• I remember you saying you’d read it. It could’ve been tighter but I think taking away one of the plot threads would’ve made it less realistic – I thought the ideas it dealt with and the many threads were quite true to life and how these things seem to play out.

      I’ve got a proof of the new one, which has Jay Parker in it. I’m not sure how much it links to this one though as it’s set in the Clinton era.

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  1. I always enjoy what Attica Locke writes, even if her novels are not entirely flawless. This was, as you say, an impressive debut. and she went for a completely different topic and style in ‘The Cutting Season’ (think ‘Gone with the Wind’ without softwashing the South). I’ll be reading Pleasantville by her shortly and am really looking forward to it. This is the so-called sequel to Black Water Rising – same character, 15 years on.

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    • I’ve got a copy of The Cutting Season and your description makes me think I’ll love it. Is Pleasantville a sequel? I assumed Jay Parker was the only connection in the same way that many people write detective series in which each novel stands alone.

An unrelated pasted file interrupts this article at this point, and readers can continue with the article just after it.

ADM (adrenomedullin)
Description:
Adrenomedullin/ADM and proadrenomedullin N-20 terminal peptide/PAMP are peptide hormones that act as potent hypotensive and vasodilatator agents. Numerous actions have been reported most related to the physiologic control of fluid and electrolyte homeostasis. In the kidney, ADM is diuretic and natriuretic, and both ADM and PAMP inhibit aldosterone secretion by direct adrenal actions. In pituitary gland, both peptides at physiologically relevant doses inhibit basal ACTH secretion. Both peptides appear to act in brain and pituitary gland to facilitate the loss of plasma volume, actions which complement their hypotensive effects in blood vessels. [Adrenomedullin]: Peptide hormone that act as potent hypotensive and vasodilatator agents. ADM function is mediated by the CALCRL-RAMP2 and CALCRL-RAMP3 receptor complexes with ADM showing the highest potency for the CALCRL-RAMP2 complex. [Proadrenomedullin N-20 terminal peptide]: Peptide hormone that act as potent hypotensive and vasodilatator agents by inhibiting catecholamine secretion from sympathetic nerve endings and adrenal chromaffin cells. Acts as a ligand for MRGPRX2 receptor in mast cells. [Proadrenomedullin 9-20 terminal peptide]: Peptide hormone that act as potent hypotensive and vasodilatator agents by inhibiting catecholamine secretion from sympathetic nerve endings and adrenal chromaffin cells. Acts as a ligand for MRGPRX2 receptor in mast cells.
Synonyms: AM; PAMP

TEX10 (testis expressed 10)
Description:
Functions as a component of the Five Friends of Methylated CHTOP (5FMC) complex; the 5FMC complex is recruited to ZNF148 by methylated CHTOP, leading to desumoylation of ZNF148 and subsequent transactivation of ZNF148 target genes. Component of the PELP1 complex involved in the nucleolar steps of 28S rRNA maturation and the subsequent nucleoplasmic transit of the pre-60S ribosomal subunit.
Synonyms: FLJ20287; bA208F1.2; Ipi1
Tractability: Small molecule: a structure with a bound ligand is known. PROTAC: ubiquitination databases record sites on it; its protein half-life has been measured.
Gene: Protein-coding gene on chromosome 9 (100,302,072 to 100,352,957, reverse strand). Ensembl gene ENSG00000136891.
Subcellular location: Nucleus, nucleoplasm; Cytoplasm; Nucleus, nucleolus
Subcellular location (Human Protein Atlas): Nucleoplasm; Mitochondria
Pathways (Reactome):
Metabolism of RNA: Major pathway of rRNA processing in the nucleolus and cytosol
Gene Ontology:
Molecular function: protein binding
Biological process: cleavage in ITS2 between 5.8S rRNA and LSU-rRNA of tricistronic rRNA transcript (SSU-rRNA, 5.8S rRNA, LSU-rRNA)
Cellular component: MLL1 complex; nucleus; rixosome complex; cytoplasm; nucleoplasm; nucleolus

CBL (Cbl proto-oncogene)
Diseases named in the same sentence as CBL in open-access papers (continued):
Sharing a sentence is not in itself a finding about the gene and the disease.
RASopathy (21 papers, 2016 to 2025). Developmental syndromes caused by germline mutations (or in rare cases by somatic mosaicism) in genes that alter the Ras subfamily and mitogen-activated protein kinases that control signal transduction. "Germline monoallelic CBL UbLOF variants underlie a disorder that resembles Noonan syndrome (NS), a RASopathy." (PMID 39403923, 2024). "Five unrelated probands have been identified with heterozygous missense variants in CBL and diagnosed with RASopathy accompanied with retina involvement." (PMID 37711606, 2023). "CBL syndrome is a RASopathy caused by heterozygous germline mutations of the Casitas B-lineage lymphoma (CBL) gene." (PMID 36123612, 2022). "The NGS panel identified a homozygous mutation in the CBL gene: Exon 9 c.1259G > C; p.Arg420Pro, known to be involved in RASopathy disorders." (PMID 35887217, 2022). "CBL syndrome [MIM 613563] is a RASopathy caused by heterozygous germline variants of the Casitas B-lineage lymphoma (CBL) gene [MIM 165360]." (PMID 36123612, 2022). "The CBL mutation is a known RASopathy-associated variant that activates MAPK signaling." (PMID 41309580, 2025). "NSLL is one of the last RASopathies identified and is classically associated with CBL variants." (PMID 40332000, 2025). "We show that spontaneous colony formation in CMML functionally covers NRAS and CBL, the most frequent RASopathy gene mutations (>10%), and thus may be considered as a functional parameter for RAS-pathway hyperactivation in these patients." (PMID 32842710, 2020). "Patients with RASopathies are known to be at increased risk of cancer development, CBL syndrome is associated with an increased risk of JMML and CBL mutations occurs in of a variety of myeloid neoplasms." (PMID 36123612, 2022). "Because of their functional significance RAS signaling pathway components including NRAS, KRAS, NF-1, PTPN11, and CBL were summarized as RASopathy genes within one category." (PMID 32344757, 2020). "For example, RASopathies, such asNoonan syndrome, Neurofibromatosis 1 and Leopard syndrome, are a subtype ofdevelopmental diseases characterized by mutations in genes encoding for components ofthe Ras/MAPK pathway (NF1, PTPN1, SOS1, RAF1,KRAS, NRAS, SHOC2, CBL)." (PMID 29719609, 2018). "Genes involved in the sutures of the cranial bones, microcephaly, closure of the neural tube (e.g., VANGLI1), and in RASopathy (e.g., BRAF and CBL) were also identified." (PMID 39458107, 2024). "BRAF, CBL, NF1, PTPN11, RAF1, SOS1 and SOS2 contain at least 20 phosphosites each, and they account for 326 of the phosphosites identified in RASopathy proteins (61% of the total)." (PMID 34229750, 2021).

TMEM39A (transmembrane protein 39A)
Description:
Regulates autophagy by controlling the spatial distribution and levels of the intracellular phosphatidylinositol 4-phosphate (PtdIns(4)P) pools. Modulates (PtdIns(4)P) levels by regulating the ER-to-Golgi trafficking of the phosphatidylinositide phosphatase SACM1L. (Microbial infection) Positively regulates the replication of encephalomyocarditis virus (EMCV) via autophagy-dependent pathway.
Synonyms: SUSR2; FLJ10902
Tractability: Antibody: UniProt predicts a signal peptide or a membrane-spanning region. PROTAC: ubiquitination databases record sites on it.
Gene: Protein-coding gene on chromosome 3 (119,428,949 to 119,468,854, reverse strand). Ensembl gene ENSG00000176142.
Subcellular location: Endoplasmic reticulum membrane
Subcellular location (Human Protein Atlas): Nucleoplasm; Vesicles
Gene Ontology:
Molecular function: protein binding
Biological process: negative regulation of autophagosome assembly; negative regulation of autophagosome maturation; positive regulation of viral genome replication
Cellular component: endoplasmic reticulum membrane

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  2. I love Locke’s books! I think she does an excellent job of weaving together her varied threads of plots and especially of addressing some of underlying historical background. Cutting Season is my favorite. It is set in the present, but is a “meditation on slavery.” Pleasantville also features Jay, years later, but it is more separate than most sequels. Again Locke gives us a picture of how African Americans of different generations interact.
    Perhaps some of the context of her writing is easier to see for American readers, but I think she is important for others curious about African American experiences.

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    • Why, thank you! It’s very impressive for a debut; I’ve no idea how Locke pulled it off, it must’ve taken years. It’s more complex than your average thriller and I can see why some would lose patience with it but I thought it was well worth the journey. It’s not one to try and read a bit at a time though, I think you need longish stints with it to keep the pieces together.

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  3. This was just SO good. And I remember thinking, while reading, “I should slow down, because there’s a lot more going on here” and, then, I remember NOT slowing down, not one bit. (Which was, in its way, a good thing!) Thanks for reminding me just how much I enjoyed this!

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  4. Pingback: The Bailey’s Women’s Prize for Fiction Longlist 2016 | The Writes of Woman

  5. Pingback: Pleasantville – Attica Locke | The Writes of Woman